Why Take Chances?
November 8, 2006 10:18 PM   Subscribe

Sid Davis : April 1, 1916 - October 16, 2006.
posted by Tuwa (28 comments total) 10 users marked this as a favorite
Davis was a Hollywood stand-in, film producer, and mountain climber most known for his social guidance films. Most notorious among the films is probably Boys Beware, which confuses homosexuality with pederasty, (incorrectly) assumes strangers are more dangerous than friends and relatives, and prompts a range of readings taking it as gospel truth, unintentional parody, a cultural snapshot, hilarious, flat-out disturbing, and lastingly pernicious.

Davis moved to Hollywood with his family when he was 4 and got a job as an extra in Hollywood, eventually becoming the stand-in for John Wayne, which he served as from 1941 to 1952.

He got his start producing films in November 1949, when the news broke about the murder of six-year-old Linda Joyce Glucoft. Davis, convinced his six-year-old daughter was not paying enough attention to his warnings about strangers, got a $1,000 loan from The Duke to make his first film, the ten-minute The Dangerous Stranger. Later Fred Stroble turned himself in and the news broke that he was the grandfather of one of Glucoft's playmates, not a stranger at all, but the film--made for $1,000 and sold to schools across the nation--was both immensely popular and immensely profitable. Davis continued producing short educational films at $1,000 apiece, a budget that encouraged cutting corners wherever possible, including having a sexual predator drive the same car as one of the police, and having Davis himself stalk a boy down the beach.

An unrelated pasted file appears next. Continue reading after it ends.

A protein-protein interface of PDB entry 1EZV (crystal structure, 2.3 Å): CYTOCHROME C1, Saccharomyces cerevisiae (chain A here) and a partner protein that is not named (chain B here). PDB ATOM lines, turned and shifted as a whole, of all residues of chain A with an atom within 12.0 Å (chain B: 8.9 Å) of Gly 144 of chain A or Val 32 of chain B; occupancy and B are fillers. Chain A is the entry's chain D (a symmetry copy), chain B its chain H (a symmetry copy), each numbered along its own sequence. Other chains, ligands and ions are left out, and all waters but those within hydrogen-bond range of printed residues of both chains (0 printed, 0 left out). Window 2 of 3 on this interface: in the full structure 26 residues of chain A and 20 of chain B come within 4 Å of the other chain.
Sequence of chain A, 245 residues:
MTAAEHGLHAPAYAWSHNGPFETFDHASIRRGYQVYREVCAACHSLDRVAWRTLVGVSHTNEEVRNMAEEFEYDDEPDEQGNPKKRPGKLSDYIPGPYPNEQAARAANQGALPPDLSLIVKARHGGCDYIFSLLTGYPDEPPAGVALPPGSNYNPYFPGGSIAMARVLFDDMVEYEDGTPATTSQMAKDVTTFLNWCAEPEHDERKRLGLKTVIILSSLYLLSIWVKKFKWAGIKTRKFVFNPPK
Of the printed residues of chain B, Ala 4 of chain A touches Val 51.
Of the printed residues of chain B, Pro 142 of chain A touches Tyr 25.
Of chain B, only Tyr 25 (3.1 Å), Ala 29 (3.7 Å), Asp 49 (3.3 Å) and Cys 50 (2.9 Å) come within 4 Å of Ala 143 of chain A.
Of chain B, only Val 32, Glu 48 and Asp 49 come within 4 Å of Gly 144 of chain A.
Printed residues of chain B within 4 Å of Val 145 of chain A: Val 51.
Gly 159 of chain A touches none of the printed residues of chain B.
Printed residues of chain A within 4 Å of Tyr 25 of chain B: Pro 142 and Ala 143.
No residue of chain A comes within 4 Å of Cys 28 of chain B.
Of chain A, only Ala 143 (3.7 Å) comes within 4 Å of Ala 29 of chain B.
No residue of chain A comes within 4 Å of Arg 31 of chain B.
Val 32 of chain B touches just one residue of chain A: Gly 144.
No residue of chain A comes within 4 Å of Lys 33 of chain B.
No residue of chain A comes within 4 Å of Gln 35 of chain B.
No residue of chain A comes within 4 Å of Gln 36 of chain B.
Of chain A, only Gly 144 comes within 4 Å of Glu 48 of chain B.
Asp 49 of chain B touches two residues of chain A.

posted by Tuwa at 10:18 PM on November 8, 2006

Davis' Girls Beware, warning girls about the dangers of dating older boys, gets nearly as diverse a reading as Boys Beware. Other Sid Davis Productions include The Strange Ones, again warning about pedophile strangers, Live and Learn, warning about the dangers of shooting bottles, running with scissors, or jumping off the roof; Alcohol Is Dynamite and The Bottle and the Throttle, both warning about drinking and driving; and The Terrible Truth and Seduction of the Innocent, both depicting marijuana as a gateway drug to heroin.

Sid Davis films favor scare tactics, delivering narration that's stern, patronizing, monotonously authoritarian, and grim, with an unrecognized film noir sensibility: as Mental Hygiene author Ken Smith says about The Dropout, [this] is Sid Davis at his most relentless.... Like teenagers in many Sid Davis teen films, Robert has made a fatal error -- he thinks he can Break the Rules. This film will serve as his river of destiny, carrying him irrevocably downstream to his doom....

Smith dubbed Davis the "King of Calamity" thanks to his narratives' reliance on exaggerated consequences to everyday actions, and while it's a common conception of Davis' work that danger always lurks in the placid Southern California landscapes of his films, Davis also produced films less grim than the most outrageous ones he's known for: films about the social consequences of gossiping, about the pain of ostracism and racism, and several about auto maintenance, hot rod hobbyists, and courteous driving.